Id. at 919 (emphasis supplied). In a subsequent case with almost identical facts, the Court of Appeals followed this Court's instructions in Webb by allowing, as a separate item of damages not limited by the value of the horse, the recovery of expenses incurred in keeping and treating the animal during the period of its disability. See Telfair County v. Clements, 1 Ga. App. 437, 440 (57 SE 1059) (1907).
BHV and Furman rely on the Court of Appeals' later decision in Stearnes, also a horse injury case, to argue that the expense of looking after and treating an animal during its disability should not be considered a separate component of damages, but instead is included in the aggregate amount limited by the animal's market value. See Stearnes, 8 Ga. App. at 111. A review of the opinion in Stearnes, however, reveals that the language supportive of this argument is found only in dicta. Id. at 112. Further, to the extent this language implies that the entire amount of damages recoverable for the tortious injury of an animal cannot exceed the animal's fair market value, the Stearnes opinion clearly misstates both Webb and Coffey. Indeed, in Coffey, wherein the plaintiff's horse suffered severe burns to his hoofs and ankles after being exposed to caustic chemicals on the defendant's property and later died, this Court explained that while the loss of hire of the horse would have been a recoverable element of damages had the horse lived,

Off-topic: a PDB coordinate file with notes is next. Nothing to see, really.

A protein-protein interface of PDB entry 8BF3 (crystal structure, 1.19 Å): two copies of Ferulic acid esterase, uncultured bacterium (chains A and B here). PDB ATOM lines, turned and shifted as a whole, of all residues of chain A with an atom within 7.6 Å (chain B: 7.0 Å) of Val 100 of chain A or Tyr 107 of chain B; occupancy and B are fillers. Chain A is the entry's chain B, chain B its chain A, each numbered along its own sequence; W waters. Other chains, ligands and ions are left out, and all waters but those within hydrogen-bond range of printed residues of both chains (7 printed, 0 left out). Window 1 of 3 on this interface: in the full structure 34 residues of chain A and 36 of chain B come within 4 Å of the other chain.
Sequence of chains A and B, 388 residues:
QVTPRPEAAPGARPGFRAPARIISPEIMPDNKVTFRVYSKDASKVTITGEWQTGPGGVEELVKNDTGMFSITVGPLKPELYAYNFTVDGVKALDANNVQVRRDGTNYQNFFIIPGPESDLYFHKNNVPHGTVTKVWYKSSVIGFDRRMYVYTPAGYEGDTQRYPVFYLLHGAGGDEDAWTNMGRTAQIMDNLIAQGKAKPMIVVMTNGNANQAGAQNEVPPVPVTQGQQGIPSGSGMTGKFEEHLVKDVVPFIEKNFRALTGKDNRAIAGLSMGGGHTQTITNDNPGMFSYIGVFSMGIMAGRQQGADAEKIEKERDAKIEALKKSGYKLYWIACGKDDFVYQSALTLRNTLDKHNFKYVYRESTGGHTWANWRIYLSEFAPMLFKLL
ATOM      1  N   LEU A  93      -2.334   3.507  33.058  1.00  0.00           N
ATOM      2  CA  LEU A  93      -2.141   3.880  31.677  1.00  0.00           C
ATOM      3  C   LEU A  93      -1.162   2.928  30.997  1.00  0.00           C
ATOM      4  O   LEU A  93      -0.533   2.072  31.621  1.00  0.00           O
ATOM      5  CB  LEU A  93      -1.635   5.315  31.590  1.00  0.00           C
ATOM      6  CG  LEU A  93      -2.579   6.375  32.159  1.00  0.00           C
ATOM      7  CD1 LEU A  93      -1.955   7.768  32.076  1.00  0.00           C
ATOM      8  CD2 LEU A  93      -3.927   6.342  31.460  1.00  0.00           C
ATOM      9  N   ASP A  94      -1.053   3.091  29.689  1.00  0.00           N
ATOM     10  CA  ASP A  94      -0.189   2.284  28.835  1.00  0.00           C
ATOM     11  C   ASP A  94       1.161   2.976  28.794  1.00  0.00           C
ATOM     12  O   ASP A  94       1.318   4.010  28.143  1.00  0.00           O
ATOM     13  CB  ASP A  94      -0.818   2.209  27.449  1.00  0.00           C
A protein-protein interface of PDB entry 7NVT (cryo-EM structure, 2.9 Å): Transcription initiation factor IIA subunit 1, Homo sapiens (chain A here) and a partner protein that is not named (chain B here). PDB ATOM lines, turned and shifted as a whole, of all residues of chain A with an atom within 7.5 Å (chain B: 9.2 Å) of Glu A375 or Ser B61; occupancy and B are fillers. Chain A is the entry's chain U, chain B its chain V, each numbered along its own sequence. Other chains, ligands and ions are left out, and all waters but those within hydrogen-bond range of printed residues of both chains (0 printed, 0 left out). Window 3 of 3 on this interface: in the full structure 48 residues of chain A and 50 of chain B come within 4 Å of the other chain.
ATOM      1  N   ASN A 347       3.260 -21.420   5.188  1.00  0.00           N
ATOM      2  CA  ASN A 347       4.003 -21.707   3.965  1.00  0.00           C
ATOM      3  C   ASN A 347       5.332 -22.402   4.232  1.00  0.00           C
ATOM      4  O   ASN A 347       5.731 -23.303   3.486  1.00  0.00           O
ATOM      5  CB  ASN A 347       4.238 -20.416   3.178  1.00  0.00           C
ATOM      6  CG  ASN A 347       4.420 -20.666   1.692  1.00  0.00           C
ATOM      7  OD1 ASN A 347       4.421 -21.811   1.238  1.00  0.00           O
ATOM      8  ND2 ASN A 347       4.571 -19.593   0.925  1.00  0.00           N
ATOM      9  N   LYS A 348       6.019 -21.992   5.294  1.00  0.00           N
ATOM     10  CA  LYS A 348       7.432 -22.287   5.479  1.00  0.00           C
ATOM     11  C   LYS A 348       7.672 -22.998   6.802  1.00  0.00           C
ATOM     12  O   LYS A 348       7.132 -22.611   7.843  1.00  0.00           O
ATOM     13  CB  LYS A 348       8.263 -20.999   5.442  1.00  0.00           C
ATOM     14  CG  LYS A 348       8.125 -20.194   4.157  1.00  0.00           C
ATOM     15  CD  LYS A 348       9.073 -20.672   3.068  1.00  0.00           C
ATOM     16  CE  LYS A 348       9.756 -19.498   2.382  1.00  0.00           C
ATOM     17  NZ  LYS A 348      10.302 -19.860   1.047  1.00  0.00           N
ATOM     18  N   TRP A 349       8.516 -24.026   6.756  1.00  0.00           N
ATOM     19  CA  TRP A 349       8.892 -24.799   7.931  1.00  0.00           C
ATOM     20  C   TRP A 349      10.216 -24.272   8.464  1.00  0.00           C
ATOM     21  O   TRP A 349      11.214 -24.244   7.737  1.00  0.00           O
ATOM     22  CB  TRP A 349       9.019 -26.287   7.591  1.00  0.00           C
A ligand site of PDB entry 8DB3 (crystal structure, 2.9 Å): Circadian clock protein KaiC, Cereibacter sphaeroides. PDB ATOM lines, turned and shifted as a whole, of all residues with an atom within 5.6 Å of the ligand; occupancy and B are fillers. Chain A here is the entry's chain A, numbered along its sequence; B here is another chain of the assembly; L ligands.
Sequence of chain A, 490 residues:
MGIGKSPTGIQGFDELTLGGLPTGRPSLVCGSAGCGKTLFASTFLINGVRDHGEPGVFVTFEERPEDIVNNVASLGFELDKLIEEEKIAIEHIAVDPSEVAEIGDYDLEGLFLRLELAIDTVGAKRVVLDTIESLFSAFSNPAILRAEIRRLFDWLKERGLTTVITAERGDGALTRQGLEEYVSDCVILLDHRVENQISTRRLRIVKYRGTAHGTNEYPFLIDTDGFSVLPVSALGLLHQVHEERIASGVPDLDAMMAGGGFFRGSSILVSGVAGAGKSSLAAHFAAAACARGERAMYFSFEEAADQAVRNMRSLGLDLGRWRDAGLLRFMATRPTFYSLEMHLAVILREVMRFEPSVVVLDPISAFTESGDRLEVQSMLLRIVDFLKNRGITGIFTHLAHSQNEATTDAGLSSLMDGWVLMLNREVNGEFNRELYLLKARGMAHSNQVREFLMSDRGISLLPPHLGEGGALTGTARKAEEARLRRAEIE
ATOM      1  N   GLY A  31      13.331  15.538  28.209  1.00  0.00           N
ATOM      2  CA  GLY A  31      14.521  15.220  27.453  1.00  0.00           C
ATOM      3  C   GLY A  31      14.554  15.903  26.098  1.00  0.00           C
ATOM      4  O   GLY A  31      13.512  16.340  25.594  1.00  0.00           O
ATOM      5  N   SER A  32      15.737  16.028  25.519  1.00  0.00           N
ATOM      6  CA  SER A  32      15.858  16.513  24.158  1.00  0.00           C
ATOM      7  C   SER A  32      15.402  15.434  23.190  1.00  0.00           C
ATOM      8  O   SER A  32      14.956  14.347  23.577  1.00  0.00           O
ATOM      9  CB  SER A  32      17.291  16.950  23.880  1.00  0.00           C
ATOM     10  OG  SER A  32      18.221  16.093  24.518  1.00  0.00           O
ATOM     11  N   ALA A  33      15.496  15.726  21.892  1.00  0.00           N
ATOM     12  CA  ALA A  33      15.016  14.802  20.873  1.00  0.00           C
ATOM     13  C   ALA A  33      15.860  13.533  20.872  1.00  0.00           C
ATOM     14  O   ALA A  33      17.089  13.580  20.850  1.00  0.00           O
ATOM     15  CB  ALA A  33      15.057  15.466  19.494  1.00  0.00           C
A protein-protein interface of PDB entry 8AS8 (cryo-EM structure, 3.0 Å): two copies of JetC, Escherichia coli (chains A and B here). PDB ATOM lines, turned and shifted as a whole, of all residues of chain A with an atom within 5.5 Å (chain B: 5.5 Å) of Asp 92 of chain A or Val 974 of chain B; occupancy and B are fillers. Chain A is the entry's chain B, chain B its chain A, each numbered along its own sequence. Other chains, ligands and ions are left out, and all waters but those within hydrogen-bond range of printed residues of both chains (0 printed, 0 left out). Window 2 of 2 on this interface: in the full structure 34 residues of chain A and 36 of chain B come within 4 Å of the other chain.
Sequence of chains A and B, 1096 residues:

where the personal property is lost or destroyed by the negligent acts of another ... the [plaintiff] is entitled to recover the full value of the property lost or destroyed, according to the market rates current at the time of the loss, and interest on the same. He is also entitled to recover the expense of keeping the horse, medical attendance, medicines, and things of that sort; but he is not entitled to recover the hire during the sickness of the horse, in case the horse dies.
Coffey, 80 Ga. at 150. (Emphasis supplied). An important distinction recognized in both these cases is that while a cap on the recovery of loss of use damages exists for an injured animal, there is no such cap on the amount of damages recoverable with respect to actual expenditures associated with the animal's treatment and recovery. See Webb, 119 Ga. at 918; Coffey, 80 Ga. at 150. Thus, where the injured animal survives, its owner is entitled to receive loss of hire and diminution in market value up to the full market value of the animal in addition to the animal's reasonable medical costs and treatment; whereas, when the animal fails to recover, damages are limited to the market value of the animal plus interest, as well as the reasonable costs expended on its care and treatment. See Webb, 119 Ga. at 918; Coffey, 80 Ga. at 150.